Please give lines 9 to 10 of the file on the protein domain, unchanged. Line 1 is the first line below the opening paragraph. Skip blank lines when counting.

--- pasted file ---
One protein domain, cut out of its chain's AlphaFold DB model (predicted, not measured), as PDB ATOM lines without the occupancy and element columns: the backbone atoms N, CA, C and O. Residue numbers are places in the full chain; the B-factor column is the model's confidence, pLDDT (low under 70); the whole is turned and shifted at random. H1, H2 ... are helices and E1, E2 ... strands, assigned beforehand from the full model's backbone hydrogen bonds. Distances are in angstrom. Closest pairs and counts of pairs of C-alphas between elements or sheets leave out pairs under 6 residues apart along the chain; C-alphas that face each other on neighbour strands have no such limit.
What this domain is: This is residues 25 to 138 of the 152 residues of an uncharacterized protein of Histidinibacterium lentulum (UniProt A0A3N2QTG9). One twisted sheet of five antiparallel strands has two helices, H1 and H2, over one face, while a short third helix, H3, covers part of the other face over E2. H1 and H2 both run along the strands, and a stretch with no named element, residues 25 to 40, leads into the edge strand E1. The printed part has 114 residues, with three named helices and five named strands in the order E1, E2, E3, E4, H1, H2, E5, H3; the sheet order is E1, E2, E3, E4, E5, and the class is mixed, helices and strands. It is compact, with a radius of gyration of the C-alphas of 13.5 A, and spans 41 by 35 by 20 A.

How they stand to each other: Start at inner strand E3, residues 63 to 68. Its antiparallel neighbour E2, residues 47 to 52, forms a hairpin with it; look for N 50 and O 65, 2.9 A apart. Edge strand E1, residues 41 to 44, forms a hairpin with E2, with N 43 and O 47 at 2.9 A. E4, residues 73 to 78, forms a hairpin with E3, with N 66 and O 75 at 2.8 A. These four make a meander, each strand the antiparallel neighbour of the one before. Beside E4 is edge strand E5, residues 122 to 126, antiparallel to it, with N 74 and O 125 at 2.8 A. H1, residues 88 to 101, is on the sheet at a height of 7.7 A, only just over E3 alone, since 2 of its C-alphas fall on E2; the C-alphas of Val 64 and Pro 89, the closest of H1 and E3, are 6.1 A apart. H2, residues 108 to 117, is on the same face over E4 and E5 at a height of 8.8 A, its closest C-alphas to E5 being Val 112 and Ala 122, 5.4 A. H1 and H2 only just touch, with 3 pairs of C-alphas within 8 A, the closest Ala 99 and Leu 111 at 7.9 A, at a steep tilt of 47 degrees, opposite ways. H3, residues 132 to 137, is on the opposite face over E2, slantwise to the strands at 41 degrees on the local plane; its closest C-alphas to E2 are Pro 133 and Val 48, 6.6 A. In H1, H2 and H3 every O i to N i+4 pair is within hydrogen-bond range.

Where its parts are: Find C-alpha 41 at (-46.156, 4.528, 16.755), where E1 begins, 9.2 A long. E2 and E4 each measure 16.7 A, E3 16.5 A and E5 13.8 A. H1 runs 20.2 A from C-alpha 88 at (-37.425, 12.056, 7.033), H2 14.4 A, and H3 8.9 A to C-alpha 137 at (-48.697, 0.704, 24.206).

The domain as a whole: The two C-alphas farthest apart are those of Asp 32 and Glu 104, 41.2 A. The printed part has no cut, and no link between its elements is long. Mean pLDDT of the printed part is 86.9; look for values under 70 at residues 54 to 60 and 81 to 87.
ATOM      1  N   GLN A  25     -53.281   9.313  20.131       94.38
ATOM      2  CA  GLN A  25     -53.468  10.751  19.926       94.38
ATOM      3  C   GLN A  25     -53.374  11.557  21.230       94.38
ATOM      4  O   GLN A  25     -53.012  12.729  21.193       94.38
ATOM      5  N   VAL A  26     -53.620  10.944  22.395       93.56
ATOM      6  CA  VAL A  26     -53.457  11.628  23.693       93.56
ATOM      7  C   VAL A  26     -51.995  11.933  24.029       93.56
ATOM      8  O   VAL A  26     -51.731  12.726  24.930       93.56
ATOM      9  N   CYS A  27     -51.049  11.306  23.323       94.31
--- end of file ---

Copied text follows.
ATOM      5  N   VAL A  26     -53.620  10.944  22.395       93.56
ATOM      6  CA  VAL A  26     -53.457  11.628  23.693       93.56